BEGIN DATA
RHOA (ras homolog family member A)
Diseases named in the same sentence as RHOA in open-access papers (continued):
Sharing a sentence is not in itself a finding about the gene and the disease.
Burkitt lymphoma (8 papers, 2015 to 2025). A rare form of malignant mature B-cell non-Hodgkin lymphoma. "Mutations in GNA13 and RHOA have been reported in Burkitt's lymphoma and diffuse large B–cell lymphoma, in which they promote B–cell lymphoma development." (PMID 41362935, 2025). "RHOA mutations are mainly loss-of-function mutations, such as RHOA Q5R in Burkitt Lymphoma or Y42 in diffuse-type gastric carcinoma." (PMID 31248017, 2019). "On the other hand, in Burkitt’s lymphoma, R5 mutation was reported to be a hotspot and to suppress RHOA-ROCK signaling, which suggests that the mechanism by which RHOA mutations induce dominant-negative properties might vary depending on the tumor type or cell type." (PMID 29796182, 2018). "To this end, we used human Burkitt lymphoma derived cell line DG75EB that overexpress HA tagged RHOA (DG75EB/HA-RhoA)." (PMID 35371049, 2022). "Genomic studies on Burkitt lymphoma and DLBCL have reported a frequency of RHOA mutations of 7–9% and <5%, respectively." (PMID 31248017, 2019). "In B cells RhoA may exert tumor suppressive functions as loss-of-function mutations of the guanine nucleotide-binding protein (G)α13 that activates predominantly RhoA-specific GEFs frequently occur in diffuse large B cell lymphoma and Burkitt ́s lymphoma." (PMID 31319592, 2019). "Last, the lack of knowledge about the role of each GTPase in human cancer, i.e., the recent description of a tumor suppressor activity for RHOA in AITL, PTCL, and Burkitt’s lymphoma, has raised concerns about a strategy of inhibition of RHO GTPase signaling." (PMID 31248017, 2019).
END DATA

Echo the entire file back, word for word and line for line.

RHOA (ras homolog family member A)
Diseases named in the same sentence as RHOA in open-access papers (continued):
Sharing a sentence is not in itself a finding about the gene and the disease.
Burkitt lymphoma (8 papers, 2015 to 2025). A rare form of malignant mature B-cell non-Hodgkin lymphoma. "Mutations in GNA13 and RHOA have been reported in Burkitt's lymphoma and diffuse large B–cell lymphoma, in which they promote B–cell lymphoma development." (PMID 41362935, 2025). "RHOA mutations are mainly loss-of-function mutations, such as RHOA Q5R in Burkitt Lymphoma or Y42 in diffuse-type gastric carcinoma." (PMID 31248017, 2019). "On the other hand, in Burkitt’s lymphoma, R5 mutation was reported to be a hotspot and to suppress RHOA-ROCK signaling, which suggests that the mechanism by which RHOA mutations induce dominant-negative properties might vary depending on the tumor type or cell type." (PMID 29796182, 2018). "To this end, we used human Burkitt lymphoma derived cell line DG75EB that overexpress HA tagged RHOA (DG75EB/HA-RhoA)." (PMID 35371049, 2022). "Genomic studies on Burkitt lymphoma and DLBCL have reported a frequency of RHOA mutations of 7–9% and <5%, respectively." (PMID 31248017, 2019). "In B cells RhoA may exert tumor suppressive functions as loss-of-function mutations of the guanine nucleotide-binding protein (G)α13 that activates predominantly RhoA-specific GEFs frequently occur in diffuse large B cell lymphoma and Burkitt ́s lymphoma." (PMID 31319592, 2019). "Last, the lack of knowledge about the role of each GTPase in human cancer, i.e., the recent description of a tumor suppressor activity for RHOA in AITL, PTCL, and Burkitt’s lymphoma, has raised concerns about a strategy of inhibition of RHO GTPase signaling." (PMID 31248017, 2019).